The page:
No more plastic bags from Woolworths

Supermarket giant Woolworths has announced its supermarkets will no longer provide shoppers with single-use plastic bags from 20 June 2018.

The move also effects its BWS, Metro and Woolworths Petrol stores, where group wide more than 3.2 billion plastic bags are handed out each year.

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Woolworths Group stated last year that it would end the use of plastic bags by the end of June 2018 in states where there had not been a ban implemented yet.

Woolworths Group Chief Executive Officer Brad Banducci said the company feels strongly that this is the right thing to do.

“Our teams have been working hard behind the scenes to accelerate the rollout of this plan so we can start making a positive impact on the environment as quickly as possible,” Mr Banducci said.

“We know this is a big change for our customers and store teams, and we need to do all we can to make the transition as seamless as possible for both.

“To this end, we have a dozen supermarkets across Australia going single-use plastic bag free from today. We’ll closely monitor feedback from customers in these stores and apply any lessons we learn to our national rollout on 20 June.”

The 12 Woolworths stores phasing out plastic bags from today are:

  • NSW – Woolworths Marayong, Greenway Village, Dural, Mullumbimby
  • VIC – Woolworths Wyndham Vale, Taylors Lakes, Toorak
  • QLD – Woolworths Mossman, Noosa Civic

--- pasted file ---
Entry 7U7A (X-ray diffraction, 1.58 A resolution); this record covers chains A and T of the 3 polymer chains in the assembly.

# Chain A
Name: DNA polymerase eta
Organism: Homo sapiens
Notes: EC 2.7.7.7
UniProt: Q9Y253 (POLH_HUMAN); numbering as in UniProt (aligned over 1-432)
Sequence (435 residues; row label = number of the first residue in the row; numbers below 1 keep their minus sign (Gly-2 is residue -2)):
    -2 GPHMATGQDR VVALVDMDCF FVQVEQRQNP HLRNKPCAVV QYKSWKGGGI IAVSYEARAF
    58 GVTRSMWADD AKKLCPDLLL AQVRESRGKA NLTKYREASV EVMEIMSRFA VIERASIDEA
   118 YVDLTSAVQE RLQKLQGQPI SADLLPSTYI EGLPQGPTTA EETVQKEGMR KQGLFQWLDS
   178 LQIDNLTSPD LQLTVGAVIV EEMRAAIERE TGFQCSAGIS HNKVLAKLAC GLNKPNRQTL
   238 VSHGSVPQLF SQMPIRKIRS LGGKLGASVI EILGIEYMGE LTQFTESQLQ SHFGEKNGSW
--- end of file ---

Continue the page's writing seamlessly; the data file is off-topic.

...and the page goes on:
• WA – Woolworths Singleton, South Fremantle, Cottesloe

Planet Ark Chief Executive Officer Paul Klymenko said this is a welcome move by Woolworths that will have a positive effect on the environment.

“Single-use plastic bags have become a huge problem for Australia’s oceans and waterways where they cause significant harm to turtles, whales and fish. They also don’t breakdown in landfill and require significant resources to manufacture in the first place,” Mr Klymenko said.

“Experiences in countries like the UK and Ireland have shown the introduction of small charges on plastic bags can end up reducing plastic bag usage by up to 85 percent as shoppers embrace reusable alternatives, and we have every confidence this can happen in Australia too,” he said.

Boomerang Alliance Director Jeff Angel said the community wants action on the alarming growth of plastic pollution.

“It is gratifying to see retailers like Woolworths moving on plastic bags to help save our oceans and wildlife, with international scientific consensus putting bags in the top three dangers of ingestion and entanglement of marine life,” Mr Angel said.

“We encourage shoppers to adopt reusable bags. Of course, there’s much more to do in stores to reduce our plastic footprint and we look forward to working with consumers, retailers and government to push the agenda along,” he said.

Woolworths has also said it aims to offer flexible plastic recycling options in all supermarkets via the REDcycle program. REDcycle allows customers to return soft plastic packaging used for produce, frozen food, confectionary packets and shopping bags that are then sent to recycling partners. The material collected are then turned into products like outdoor furniture.